Iron Maiden - A Matter Of Life And Death

by Matt Hensch

We had so much fun with our Iron Maiden TBT month that we decided to share a bonus look back this week of Matt Hensch's look at the bands acclaimed 2006 album "A Matter Of Life And Death."

I always get nervous before hearing a new album from a band I like. So many questions arise: Will it be good? Will it be something original? Will it get old? Well, after hearing Iron Maiden's new album, I can finally exhale. I've been awaiting the release of "A Matter Of Life And Death" since it was announced, and after many listens, it's safe to say this is surely one of Maiden's best releases. "A Matter Of Life And Death" is one of the most exhilarating albums of Maiden's legacy and is bound to become another classic album in their discography.

Just like all of Maiden's post-millennia material, "A Matter Of Life And Death" continues to exercise the progressive influences that began with "Brave New World." Just about every song on this album contains a good amount of progression along side the typical speedy Maiden style. "The Reincarnation Of Benjamin Breeg" is solid proof of how the progressive influences mix with the standard heavy metal tone. This is mainly shown from the soft intro and the fast-paced instrumental section. Tracks like "Out Of The Shadows" and "The Legacy" opt toward a more progressive driven sound because of the solos, keyboards, and the common presence of acoustic guitars. Aside from the progressive surroundings, some tracks on this album lean toward the heavy metal side of Maiden's influences rather then the progressive elements. "Different World" and "The Pilgrim" are the best examples of how some songs on "A Matter Of Life And Death" are accompanied by a more heavy metal driven sound due to their faster riffs and shorten time lengths. These songs still manage to remain progressive, but the faster musicianship and short time lengths are dominant on these tracks.

Dave Murray, Adrian Smith and Janick Gers put on a damn good guitar show. "These Colours Don't Run" is a great example of how this brilliant trio plays traditional heavy metal riffs that have hints of melody and sound quite similar to post-millennia material. The guitars take a different path on "Brighter Than A Thousand Suns" with the darker tone and faster riffs, and I swear that's a thrash riff on "Lord Of Light!"

"A Matter Of Life And Death" has Bruce Dickinson doing what he does best, which is singing his guts out. After all those years in Maiden and his solo project, Bruce is still able to have a voice that doesn't sound scratchy or weak. Bruce has some really great singing moments during most of the songs. During "Brighter Than A Thousand Suns," Bruce bellows out the chorus with his signature high notes and steals the show from the rest of his bandmates. "Out Of The Shadows" has Bruce blending his mellow vocals with an acoustic guitar that makes a beautiful sound to the listener's ears. There is also a bit experimenting with the vocals. During the chorus of "Different World," there is an added backing vocal that makes the song seem more memorable, but it's also something different. "The Legacy" also features a strange vocal effect on Bruce's voice that makes it sound a bit faint, but it fits the mood of the song perfectly.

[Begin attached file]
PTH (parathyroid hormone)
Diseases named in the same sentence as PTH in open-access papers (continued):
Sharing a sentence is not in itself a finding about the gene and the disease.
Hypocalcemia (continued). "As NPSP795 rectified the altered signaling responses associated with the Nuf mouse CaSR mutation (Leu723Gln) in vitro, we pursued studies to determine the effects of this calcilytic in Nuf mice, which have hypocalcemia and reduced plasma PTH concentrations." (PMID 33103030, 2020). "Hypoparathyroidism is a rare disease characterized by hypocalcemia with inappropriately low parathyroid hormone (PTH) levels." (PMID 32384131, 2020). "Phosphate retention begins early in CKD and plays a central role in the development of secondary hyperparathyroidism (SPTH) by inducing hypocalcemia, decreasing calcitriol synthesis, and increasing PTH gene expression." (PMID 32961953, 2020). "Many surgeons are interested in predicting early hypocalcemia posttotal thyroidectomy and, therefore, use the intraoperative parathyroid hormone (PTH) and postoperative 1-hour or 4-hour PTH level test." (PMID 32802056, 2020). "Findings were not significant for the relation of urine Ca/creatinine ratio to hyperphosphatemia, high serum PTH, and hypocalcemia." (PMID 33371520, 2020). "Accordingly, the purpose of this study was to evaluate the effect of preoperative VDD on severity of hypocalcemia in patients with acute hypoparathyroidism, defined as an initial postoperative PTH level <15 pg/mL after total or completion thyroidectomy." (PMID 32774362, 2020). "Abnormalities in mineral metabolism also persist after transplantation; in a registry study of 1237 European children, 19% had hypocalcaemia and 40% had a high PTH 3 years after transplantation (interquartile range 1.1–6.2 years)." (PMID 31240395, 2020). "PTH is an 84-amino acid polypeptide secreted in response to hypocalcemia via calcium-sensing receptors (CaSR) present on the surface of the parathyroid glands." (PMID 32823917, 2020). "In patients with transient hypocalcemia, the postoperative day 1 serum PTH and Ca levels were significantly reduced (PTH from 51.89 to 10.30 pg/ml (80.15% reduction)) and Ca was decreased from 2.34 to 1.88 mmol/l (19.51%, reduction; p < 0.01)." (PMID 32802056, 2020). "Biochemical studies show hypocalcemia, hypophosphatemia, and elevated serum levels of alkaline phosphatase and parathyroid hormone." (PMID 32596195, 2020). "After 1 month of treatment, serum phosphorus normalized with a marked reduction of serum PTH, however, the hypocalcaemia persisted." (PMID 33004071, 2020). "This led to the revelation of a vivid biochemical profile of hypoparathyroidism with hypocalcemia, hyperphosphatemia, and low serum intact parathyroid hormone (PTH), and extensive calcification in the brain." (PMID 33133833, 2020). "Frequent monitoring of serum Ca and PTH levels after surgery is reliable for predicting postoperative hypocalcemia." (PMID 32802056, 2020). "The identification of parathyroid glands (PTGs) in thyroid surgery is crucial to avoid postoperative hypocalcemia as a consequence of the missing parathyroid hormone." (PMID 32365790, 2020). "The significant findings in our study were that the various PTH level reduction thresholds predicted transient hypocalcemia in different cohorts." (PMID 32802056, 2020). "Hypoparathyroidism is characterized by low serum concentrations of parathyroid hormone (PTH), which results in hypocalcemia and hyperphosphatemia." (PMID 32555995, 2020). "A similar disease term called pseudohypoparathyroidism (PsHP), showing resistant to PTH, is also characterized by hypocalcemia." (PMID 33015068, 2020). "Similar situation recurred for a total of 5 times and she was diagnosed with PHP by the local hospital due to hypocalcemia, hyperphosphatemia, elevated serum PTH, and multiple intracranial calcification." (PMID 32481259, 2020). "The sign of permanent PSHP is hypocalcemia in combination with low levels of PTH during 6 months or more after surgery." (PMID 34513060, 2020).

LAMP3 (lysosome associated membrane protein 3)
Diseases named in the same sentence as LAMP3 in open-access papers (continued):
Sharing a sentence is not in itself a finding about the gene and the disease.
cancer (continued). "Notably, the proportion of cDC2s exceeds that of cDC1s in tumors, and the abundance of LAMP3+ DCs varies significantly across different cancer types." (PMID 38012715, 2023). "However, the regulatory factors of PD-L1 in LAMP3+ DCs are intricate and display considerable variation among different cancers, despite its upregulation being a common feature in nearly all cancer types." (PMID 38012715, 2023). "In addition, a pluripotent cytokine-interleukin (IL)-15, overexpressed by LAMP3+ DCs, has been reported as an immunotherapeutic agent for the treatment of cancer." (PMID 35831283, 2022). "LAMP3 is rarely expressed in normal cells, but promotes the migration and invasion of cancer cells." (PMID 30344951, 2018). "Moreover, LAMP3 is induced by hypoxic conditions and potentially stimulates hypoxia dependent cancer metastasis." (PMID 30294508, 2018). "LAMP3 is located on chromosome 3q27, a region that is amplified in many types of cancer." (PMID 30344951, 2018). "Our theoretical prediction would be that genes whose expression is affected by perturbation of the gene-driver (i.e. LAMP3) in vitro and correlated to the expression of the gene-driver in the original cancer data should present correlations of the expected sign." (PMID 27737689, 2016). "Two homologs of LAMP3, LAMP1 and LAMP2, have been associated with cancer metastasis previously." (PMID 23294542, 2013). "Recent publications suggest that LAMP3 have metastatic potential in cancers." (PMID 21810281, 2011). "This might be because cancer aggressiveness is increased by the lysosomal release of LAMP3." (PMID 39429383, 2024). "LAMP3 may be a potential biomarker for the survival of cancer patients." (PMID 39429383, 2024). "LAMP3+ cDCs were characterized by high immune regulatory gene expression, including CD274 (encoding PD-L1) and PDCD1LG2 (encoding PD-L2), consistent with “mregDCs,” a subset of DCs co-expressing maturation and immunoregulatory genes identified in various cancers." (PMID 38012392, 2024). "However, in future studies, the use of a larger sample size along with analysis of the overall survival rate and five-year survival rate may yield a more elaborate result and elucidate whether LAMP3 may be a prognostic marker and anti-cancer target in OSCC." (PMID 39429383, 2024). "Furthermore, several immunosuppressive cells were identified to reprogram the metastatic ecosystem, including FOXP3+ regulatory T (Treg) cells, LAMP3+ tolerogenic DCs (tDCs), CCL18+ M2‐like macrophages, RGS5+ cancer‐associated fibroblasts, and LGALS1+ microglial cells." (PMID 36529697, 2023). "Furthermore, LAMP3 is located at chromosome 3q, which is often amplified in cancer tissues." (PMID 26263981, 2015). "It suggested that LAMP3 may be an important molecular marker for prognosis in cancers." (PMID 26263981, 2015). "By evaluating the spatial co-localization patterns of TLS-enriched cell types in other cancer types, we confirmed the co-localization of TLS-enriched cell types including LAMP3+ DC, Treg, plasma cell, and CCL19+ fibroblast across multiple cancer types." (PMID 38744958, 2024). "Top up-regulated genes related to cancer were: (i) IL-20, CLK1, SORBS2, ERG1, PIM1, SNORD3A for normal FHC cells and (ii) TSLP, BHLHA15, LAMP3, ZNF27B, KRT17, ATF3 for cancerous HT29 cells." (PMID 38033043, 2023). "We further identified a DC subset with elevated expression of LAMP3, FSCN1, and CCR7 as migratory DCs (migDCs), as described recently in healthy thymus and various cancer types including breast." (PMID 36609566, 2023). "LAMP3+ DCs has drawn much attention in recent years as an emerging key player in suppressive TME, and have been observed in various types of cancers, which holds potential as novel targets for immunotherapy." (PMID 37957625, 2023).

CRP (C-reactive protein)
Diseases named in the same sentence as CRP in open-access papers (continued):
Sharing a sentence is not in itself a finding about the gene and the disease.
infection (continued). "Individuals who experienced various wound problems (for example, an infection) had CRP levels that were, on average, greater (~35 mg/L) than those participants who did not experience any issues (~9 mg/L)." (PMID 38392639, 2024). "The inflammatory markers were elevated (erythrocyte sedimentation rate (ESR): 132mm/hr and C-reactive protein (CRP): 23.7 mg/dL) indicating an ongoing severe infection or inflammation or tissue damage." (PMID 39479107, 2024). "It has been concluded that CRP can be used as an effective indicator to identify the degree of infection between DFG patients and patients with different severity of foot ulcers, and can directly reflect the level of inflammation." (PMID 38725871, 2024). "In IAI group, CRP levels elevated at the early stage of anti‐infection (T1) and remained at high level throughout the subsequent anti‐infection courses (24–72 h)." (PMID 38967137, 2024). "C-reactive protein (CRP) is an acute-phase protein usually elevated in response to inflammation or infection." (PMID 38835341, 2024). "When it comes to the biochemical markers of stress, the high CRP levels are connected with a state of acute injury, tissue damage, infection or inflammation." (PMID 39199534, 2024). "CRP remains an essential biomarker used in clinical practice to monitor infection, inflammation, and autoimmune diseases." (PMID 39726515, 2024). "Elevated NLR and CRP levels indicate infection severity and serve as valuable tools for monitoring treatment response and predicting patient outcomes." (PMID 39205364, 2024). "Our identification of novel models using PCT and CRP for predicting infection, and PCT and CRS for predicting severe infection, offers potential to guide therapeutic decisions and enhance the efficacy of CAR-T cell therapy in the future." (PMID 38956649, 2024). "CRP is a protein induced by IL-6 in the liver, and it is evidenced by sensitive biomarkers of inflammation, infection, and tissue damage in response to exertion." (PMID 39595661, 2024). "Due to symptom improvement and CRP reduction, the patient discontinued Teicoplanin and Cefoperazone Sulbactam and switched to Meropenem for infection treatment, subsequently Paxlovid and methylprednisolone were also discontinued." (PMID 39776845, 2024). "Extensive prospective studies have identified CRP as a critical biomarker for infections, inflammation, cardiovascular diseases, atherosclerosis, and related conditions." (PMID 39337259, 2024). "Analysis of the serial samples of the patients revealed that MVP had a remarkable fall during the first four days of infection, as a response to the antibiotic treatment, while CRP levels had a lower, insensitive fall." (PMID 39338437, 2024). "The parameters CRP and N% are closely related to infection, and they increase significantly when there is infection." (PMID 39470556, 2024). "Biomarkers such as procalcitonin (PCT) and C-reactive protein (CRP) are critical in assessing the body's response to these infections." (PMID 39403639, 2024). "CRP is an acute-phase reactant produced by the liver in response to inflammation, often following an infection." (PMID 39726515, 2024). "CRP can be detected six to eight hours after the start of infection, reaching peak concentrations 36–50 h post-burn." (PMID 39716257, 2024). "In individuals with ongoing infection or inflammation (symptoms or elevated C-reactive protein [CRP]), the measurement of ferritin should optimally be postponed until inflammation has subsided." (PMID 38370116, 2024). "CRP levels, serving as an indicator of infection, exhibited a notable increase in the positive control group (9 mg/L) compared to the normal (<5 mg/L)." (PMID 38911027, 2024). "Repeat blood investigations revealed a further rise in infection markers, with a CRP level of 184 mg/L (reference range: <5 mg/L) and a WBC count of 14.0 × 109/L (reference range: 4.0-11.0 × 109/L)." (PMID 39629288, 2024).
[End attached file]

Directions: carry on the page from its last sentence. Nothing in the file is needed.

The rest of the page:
When being compared to previous albums, the lyrical themes on "A Matter Of Life And Death" are darker and more controversial. A good portion of the lyrics are built around war, but there is a topic that Maiden haven't really touched on before: religion connecting to violence. "Brighter Than A Thousand Suns" and "For The Greater Good Of God" deal with war that was caused by religion. One lyric that really stand out to me is the stanza "Whatever would Albert have said to his god about how he made war with the sun. E=Mc^2 you can relate how we make god with our hand's" from "Brighter Then A Thousand Suns." This is an extremely intelligent lyric because it relates with the E=Mc^2 (energy = mass times the speed of light squared) theory and how it was used to make nuclear weapons and how the term "God" could be used as a weapon. The lyrics on this album are some of the best these guys have ever wrote.

I was completely blown away with "A Matter Of Life And Death." Call me crazy, but I think this is their best album in a long time; dare I say since "Seventh Son Of A Seventh Son?" Out of the three Iron Maiden albums released since Bruce Dickinson and Adrian Smith came back into the band, "A Matter Of Life And Death" is defiantly the best one. If you enjoy metal in general, I highly recommend you get this.

Iron Maiden - A Matter Of Life And Death

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